We keep saying that people in our pews are far less conservative than people in Synod. If we don't write in now, we do nothing to prove that point. Rather, we reinforce the belief that GS speaks for all of us.
None of that negates your approach - this is a multi-faceted battle with attacks on all fronts. One course of action does not negate another.
This is a time to stand up and be counted. There is more power in a GS rep standing up and saying "I had 10 letters about this" than them standing up and saying "I personally believe".
Do not discount the "force" option (which is merely majority vote) by confining the context to General Synod.
After all, the CofE began to move on women bishops only when Parliament began to apply serious pressure. That was after the GS vote failed.
The same thing can happen now. Votes against the report will show that GS is not uniform, and that there is a significant group willing to go on record as opposed to the HoB approach. Parliamentary pressure will surely follow--but members of the Church need to take the lead.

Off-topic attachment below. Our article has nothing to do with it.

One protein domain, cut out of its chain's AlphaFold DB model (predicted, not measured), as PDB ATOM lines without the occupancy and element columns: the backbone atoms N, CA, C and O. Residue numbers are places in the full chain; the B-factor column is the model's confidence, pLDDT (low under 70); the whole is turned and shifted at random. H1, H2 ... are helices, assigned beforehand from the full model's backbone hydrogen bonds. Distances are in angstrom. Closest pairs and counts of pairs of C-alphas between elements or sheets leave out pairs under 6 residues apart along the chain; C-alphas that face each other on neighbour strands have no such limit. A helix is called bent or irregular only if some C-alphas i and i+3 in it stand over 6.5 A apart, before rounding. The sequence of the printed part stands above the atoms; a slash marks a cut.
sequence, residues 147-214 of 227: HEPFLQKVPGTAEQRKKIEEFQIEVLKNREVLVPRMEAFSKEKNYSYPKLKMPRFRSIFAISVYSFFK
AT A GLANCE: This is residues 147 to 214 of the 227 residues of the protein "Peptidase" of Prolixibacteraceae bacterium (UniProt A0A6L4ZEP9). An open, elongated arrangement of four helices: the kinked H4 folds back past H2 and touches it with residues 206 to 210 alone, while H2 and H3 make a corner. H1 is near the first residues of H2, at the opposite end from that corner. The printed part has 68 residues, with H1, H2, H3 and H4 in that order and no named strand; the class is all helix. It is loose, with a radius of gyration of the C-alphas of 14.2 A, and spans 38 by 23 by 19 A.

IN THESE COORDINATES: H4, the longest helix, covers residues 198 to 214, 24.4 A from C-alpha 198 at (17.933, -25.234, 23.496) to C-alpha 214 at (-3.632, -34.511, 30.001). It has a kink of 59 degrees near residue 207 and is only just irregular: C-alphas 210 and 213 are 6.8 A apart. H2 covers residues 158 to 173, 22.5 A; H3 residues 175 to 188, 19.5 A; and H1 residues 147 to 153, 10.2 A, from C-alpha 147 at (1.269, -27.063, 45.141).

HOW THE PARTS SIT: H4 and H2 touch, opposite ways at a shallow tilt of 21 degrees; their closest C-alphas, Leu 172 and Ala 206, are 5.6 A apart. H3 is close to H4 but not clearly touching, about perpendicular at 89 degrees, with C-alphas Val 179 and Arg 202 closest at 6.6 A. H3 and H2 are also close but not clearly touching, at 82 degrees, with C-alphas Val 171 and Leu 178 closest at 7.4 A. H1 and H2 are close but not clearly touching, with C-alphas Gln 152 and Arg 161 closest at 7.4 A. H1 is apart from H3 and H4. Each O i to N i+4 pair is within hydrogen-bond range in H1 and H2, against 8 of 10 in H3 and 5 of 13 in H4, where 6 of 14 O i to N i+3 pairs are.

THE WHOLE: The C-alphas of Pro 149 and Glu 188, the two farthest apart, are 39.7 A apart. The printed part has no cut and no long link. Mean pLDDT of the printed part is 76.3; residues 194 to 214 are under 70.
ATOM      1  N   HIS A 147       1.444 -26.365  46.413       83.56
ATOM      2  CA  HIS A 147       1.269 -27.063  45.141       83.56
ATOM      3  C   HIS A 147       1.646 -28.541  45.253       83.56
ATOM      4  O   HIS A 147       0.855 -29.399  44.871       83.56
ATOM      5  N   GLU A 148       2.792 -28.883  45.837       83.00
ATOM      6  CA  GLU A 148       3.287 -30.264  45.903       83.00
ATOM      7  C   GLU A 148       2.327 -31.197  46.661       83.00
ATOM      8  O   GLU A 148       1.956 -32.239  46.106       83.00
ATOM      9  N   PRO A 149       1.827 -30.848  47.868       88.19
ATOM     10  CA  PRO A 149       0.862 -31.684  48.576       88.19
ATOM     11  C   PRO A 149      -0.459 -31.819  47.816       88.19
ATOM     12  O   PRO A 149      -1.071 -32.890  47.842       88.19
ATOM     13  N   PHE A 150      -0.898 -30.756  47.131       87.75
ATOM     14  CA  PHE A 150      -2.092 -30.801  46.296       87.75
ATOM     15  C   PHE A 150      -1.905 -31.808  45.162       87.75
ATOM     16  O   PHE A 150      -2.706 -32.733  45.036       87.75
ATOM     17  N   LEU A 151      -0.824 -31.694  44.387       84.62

Besides, an actual on-the-record vote will lead to accountability at the next round of GS elections. Members of GS need to understand that they cannot have it both ways any longer, and will have to make a defensible choice.
I'm one of the House of Laity representatives for Ely. I have now received six emails or letters declaring support for GS2055 versus one against it (and the person who wrote that one was a member of the URC). If this pattern is repeating all over the country, an efficiently misleading picture of a wave of lay support for the HoB report is being created.